on Monday Gingrich … said that the Republican Medicare plan is “right-wing social engineering,” and is just as bad as the left-wing social engineering of Obamacare. Just as bad as Obamacare? Meaning, that a serious attempt to scale back the statism which threatens to bankrupt our country, is as bad as the statism which Gingrich says threatens to destroy our country?
The video in the Politico story you linked does not show the hypothetical put to Gingrich by interviewer David Gregory—should Republicans implement a plan to transform Medicare in the face of public opposition?
“Do you think Republicans ought to buck the public opposition and really move forward to completely change Medicare, turn it into a voucher program where you give seniors some premium support so that they can go out and buy private insurance?” NBC’s David Gregory asked Gingrich on Meet the Press.
A reasonable interpretation of this is that, in Gingrich’s mind, the “social engineering” lies not in the content of the Ryan plan but in its imposition against the public will, as with Obamacare.
“I don’t think right-wing social engineering is any more desirable than left-wing social engineering,” Gingrich said. “I don’t think imposing radical change from the right or the left is a very good way for free society to operate. I think we need a national conversation to get to a better Medicare system with more choices for seniors, but there are specific things you can do.”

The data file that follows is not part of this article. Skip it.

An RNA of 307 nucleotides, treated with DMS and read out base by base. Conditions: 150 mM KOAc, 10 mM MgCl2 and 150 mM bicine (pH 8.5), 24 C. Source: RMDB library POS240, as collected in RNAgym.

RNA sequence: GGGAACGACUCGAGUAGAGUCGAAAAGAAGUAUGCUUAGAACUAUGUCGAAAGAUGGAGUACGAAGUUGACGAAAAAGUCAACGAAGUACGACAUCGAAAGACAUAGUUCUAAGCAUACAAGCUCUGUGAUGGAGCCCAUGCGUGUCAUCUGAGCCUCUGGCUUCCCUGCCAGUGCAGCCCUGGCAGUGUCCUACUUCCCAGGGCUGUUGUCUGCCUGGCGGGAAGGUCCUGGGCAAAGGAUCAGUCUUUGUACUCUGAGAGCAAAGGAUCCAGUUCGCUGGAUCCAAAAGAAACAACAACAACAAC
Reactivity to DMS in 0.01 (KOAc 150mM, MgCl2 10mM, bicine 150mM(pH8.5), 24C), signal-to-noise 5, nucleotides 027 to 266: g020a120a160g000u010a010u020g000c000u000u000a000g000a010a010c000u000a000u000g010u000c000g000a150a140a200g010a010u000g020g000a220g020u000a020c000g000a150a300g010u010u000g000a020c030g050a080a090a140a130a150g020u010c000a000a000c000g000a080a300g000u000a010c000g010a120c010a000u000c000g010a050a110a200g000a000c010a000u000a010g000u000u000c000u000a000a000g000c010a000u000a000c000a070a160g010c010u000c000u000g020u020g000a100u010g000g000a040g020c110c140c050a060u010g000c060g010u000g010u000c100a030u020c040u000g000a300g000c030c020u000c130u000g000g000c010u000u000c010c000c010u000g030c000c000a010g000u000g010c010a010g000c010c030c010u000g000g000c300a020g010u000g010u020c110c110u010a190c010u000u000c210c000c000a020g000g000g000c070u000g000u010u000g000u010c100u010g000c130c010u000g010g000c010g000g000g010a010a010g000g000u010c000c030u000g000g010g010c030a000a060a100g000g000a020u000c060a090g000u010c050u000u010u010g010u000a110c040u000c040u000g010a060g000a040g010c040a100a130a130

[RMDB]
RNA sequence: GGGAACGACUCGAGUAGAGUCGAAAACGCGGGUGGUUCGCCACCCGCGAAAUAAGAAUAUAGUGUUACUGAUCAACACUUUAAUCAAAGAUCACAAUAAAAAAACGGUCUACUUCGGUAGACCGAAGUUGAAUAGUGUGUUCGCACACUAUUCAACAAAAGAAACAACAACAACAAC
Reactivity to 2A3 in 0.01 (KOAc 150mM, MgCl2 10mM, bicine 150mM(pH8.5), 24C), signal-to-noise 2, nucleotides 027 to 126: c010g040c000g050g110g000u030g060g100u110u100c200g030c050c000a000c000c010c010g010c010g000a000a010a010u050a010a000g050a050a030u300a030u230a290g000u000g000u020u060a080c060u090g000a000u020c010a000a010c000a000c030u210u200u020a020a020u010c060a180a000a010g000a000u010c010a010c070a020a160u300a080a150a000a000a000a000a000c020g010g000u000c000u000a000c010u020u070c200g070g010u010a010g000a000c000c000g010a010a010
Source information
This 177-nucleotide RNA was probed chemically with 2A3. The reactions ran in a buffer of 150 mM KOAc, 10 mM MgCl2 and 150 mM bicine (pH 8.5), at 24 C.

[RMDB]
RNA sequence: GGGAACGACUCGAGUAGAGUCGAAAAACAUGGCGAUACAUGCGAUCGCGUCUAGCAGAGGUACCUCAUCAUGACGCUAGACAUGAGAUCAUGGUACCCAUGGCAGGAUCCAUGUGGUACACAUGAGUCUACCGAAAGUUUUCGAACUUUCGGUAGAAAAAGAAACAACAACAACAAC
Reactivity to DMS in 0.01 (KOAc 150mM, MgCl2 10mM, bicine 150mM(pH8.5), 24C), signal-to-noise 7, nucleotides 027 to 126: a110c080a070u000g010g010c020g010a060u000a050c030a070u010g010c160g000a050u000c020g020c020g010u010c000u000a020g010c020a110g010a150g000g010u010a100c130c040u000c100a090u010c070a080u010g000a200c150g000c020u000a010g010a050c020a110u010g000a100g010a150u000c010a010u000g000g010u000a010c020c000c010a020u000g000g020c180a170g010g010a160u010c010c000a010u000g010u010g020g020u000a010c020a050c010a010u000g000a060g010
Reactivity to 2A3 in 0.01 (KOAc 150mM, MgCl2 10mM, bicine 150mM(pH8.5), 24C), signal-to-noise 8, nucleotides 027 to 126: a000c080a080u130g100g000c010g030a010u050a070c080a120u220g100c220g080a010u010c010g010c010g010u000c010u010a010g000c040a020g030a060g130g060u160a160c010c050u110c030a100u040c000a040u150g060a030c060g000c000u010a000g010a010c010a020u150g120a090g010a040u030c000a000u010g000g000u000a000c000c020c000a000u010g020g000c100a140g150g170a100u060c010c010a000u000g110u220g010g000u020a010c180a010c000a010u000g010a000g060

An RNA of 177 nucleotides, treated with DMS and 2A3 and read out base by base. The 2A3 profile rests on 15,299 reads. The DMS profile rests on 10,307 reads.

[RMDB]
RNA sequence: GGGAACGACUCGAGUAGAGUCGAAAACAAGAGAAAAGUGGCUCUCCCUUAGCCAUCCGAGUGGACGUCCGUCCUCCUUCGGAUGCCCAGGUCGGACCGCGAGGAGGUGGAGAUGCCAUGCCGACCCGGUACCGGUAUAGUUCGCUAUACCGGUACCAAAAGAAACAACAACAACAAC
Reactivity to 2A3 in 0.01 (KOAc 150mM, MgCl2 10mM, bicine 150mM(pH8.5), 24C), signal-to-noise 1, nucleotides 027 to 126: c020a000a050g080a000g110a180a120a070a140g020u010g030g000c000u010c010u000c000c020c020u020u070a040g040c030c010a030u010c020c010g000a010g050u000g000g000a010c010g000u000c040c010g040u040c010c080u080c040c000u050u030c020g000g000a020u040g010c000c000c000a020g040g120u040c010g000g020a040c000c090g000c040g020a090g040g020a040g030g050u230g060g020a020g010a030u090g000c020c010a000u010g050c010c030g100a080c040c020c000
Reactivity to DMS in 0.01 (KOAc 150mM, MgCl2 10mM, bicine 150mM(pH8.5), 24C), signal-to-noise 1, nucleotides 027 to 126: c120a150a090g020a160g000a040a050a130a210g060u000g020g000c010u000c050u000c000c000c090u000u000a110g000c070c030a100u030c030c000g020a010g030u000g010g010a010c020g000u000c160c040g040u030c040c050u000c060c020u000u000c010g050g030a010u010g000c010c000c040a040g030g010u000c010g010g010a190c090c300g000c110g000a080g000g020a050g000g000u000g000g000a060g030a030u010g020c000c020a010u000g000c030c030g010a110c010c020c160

[Gingrich describes how large scale fraud in Medicare and Medicaid can be reduced] “But not what Paul Ryan is suggesting, completely change Medicare?” Gregory wondered.
“I think that is too big a jump. I think you want to have a system where people voluntarily migrate to better outcomes, better solutions, better options, not one where you suddenly impose upon the—I’m against Obamacare, which is imposing radical change, and I would be against a conservative imposing radical change,” Gingrich replied.
When challenged about this on FOX News Special Report, Gingrich denied calling the Ryan plan “social engineering” and suggested that his interviewers go back and read what he actually said, and the question he was responding to; apparently no one did, so in the end he had to cooperate with the inevitable and apologize.
See video for the complete context.
I don’t agree. In the context of that discussion, the “right-wing social engineering” to which he was referring was clearly the Ryan plan.
Posted by Lawrence Auster at January 23, 2012 05:56 PM | Send
It’s like when George W. Busheròn had a press conference with El Presidente Fox, and a reporter asked Busheròn what he thought of the Minutemen, and he said the he didn’t approve of “vigilantes.” Now did he say, quote unquote, “The Minutemen are vigilantes”? No. But in the context of the exchange, he was self-evidently talking about the Minutemen and calling them vigilantes.
Same here. G. did not say, quote unquote, “The Ryan plan is right-wing social engineering.” But in the context of everything said in that exchange he was obviously talking about the Ryan plan. He himself goes back and says that it’s the Ryan plan he is talking about.
And the notion that social engineering consists in whether the public supports a social engineering law, rather than in the substance of what the social engineering law actually does, is sophistic.